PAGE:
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Rent regulation expires tonight: senators demand reform.

As a result of an action extending rent stabilization in the New York State last week for a mere eight days, rent regulations became the center of down to the wire negotiations to meet tonight's Wednesday, June 23 -- midnight deadline. If not extended or amended, rent stabilization could expire permanently.

Meanwhile, the Rent Guidelines Board was set to vote this past Tuesday on the increases for lease renewals beginning Oct. 1, 1993. On the table is a proposal for 3 percent for one-year renewals, 5.5 percent for two years and a 5 percent vacancy allowance for those units renting for less than $4430. Owners were fighting hard to increase these amounts, even as lawmakers in Albany struggled over the very existence of the regulations.

Owner representatives were delighted that lawmakers were taking the problems of housing maintenance seriously but worried that the governor and Assembly speaker would stand firm against reform and convince Senate Republicans they would be in danger of losing their seats. Steven Greenberg, spokesperson for Assembly Speaker Saul Weprin, said the speaker believes the rent regulations should be extended and made permanent but at the minimum extended for two years.

"He agreed to extend them for eight days so the affected Senators in New York City and Westchester County would have the ability to convince Senate Majority Leader Ralph Marino to do the right thing," said Greenberg.

The Assembly has already passed both a two-year extender for the rent stabilization laws, as well as a measure that would make them permanent. The Senate, however, has listened to testimony from owners who are on the brink of abandonment, and realize the continued viability of privately owned housing stock is at stake.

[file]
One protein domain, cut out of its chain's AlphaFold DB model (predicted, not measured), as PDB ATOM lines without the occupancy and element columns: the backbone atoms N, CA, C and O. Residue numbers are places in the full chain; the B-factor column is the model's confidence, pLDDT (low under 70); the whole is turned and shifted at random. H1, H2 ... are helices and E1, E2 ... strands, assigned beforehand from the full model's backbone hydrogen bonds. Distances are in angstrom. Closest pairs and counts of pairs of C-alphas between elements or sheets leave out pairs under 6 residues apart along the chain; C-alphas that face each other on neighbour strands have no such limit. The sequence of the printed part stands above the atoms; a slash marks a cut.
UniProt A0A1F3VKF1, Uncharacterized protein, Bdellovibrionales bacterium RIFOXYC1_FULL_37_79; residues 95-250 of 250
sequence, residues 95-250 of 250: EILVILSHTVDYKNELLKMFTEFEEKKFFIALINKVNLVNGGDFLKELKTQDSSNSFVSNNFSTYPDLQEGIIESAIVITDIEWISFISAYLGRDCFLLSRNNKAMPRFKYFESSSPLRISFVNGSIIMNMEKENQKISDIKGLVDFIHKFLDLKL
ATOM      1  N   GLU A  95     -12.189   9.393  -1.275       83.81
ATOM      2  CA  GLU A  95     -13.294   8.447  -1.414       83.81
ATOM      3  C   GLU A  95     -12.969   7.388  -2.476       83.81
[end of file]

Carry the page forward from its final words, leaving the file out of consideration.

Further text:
John J. Gilbert III, president of the Rent Stabilization Association who is leaving next week to work for Rudin Management, would like to see some positive changes to reflect his tenure. "We are closer than we've been in 22 years toward reform," he said.

Gilbert called on property owners to continue their letters and phone calls to their individual legislators, Speaker Weprin and Governor Mario N. Cuomo. "It's a sacred cow," Gilbert explained. "They are fearful the tenants will think they have caved and look the other way in elections."

Dan Margulies, executive director of the Community Housing Improvement Program (CHIP) which represents 2,500 owners, said it's good that the Assembly and Senate will be able to focus their attention on these issues.

"The Senate strategy of refusing to sign on to business as usual is a good one to force the examination of a terrible law," he said. "It took strong resolve on the part of the Senate to wake the Assembly up and now they can get down to working out some real reforms."

Margulies believes few politicians are willing to stand up and protect the rich.

Mayoral hopeful Rudolf Giuliani supports the extension of the current rent regulations to protect the elderly and the poor. His spokesperson, Ken Frydman said, "There are abuses in the system that need to be addressed and they will be in the future."

Lewis Rudin, president of Rudin Management and the Association for a Better New York, said at the National Realty Club luncheon that rent control and rent stabilization don't help his bottom line, but vacancy decontrol in a couple of buildings has been a positive force for his overall financial health. "We must fight very hard," he said. "There is no reason people earning in the hundreds of thousands of dollars are protected by rent control and rent stabilization."

Rudin noted rent control has been around since 1943. "If that isn't permanent I don't know what is," he observed. "We have to have vacancy decontrol and some kind of means test in a practical way." He recalled that in 1967 there was too much residential space and owners were giving away fur coats to get tenants. Three years later, he said, a shortage of apartments led to owners asking for, in some cases, 50 percent and 100 percent increases in rent. "Then we go to stabilization," he said. "The owners didn't understand we had to self-police. Instead of taking a 25 percent increase for three years, we got 10 to 15 percent increases."